Decolonizing Sociology: Indigeneity in Theory and Practice
Co-Organized with The Indigenous Studies Cluster
By: Dean Ray (York)

Indigenous theories have become one of the most exciting and innovative areas of social critique and utopian imagination. However, Indigenous epistemologies, ontologies, and world views continue to be omitted in sociological work in favor of theories much indebted to the founding fathers–Durkheim, Marx, and Weber–and their respective lineages of thinking, which often cast the Indian as an idle savage outside of the boundaries of history, society, or rationality. Works challenging this consensus have appeared in other disciplines: anthropology (Audra Simpsons Mohawk Interruptus) and political science (Glen Coulthards Red Skin White Masks). Each of these attempts to grapple with the complex history of violence wrought by their respective social scientific enterprise and yet puts European theory in conversation with Indigenous knowledge. Still, no treatise has emerged in which sociological theory wrestles with its past. This panel, jointly organized by the Indigenous-Settler Relations and Decolonization Research Cluster and the Social Theory Research Cluster, invites papers which respond to the following questions: (How) Can we decolonize social theory? How has the native played a role in classical and contemporary theory? In which ways are sociological theories implicated in ongoing process of seizure, dispossession, and genocide of Indigenous Peoples (in both Canada and Globally)? What boundaries does settler colonialism impose on the sociological imaginations?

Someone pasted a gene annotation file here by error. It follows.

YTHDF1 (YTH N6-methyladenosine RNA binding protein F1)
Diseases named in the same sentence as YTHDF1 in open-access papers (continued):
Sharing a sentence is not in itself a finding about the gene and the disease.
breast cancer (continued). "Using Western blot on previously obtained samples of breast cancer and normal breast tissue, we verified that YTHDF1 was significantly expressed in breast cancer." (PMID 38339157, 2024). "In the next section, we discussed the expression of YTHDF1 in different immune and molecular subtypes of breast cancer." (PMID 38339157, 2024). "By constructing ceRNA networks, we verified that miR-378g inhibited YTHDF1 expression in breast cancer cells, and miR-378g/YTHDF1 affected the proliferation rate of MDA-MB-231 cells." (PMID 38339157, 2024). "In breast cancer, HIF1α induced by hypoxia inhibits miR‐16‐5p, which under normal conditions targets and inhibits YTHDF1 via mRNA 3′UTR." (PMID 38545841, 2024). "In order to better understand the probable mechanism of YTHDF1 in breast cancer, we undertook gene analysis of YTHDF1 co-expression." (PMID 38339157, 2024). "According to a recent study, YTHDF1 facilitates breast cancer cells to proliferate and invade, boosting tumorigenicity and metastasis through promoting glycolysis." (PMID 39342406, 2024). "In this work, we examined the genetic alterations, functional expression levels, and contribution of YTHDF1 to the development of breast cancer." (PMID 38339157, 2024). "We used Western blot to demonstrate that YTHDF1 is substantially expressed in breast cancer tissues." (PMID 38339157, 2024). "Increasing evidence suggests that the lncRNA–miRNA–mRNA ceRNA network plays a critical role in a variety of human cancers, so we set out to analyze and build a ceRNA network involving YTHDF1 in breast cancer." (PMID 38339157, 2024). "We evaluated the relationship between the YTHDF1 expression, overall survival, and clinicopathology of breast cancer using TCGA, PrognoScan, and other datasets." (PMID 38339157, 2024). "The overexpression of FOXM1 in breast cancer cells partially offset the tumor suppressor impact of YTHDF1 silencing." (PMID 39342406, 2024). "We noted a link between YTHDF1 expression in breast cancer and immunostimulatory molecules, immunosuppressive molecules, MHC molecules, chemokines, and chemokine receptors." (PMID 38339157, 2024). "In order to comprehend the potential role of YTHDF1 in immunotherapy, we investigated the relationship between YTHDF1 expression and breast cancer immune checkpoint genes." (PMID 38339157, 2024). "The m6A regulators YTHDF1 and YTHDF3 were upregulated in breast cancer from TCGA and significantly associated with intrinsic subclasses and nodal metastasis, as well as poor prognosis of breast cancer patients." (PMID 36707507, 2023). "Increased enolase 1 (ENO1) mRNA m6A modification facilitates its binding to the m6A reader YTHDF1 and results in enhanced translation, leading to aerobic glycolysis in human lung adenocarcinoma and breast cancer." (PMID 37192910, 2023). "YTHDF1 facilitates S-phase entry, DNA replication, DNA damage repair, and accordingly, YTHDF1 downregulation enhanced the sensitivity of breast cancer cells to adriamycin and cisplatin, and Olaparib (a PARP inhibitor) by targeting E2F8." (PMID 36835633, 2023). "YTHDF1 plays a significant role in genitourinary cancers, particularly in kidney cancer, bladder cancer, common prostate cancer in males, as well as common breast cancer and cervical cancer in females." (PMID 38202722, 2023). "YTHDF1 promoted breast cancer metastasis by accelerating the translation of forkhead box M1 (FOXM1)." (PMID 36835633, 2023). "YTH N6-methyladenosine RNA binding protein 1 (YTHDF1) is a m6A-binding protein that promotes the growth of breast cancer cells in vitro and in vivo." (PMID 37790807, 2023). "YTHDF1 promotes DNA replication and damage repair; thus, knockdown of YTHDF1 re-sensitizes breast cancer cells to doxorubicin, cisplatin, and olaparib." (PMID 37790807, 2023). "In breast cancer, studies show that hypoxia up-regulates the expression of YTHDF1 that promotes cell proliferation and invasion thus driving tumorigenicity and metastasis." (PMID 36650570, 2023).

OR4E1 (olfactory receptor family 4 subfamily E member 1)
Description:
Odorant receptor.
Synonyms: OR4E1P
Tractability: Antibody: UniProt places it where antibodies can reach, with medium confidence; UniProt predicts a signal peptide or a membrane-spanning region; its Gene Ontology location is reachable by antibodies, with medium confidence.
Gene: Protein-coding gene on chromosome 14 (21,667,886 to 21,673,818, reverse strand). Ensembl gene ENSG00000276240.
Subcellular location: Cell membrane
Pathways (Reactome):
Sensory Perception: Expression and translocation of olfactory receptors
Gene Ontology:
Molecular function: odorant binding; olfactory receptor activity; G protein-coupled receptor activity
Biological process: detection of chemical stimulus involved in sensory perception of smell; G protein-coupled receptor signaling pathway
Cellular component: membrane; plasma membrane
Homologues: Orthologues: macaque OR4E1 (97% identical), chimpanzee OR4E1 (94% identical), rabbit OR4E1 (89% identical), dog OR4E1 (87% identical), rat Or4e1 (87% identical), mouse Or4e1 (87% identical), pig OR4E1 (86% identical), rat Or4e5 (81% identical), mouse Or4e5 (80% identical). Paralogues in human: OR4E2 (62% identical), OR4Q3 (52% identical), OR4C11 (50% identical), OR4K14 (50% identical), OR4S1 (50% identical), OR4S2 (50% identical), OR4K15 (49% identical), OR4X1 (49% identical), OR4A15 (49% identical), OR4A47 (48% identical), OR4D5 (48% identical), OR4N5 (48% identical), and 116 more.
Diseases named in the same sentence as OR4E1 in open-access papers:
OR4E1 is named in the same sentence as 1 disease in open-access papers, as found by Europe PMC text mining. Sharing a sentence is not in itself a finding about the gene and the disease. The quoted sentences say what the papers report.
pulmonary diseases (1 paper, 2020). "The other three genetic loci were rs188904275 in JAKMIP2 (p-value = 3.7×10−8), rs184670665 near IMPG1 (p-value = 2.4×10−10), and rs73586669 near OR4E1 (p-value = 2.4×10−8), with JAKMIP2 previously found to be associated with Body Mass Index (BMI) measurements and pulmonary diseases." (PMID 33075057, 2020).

Value-Neutral and Value-Oriented Epistemologies of the Social: A Conversation Across Difference
By Christopher Powell (Ryerson)

One of the deepest divides in contemporary sociology is that between those who believe the true sociological research can and should be value-neutral, dispassionate, objective, and those who believe the opposite, that sociology cannot or should not stand apart from struggles for social justice, equality, or other values. Rarely do members of these two broad tendencies directly engage one another, even to critique each other’s positions, let alone to engage in constructive dialogue. This panel aims to produce a friendly, curious, open conversation across deep epistemological difference. Members are invited to discuss: what motivates us to take the approaches that we do? what is it the other side’s position that makes us uncomfortable? what are the practical stakes of this issue? And is it possible, as unlikely as it might seem, for “value-neutral” and “value-oriented” sociological projects to benefit each other, or at least to understand each other, communicate with each other, and inhabit the same institutional spaces amicably? In lieu of a standard paper abstract, those interested in being part of this panel are invited to submit a brief statement indicating how you would characterize your own work and/or sensibilities in terms of being value-neutral or value-orientated, and what interests you about this topic.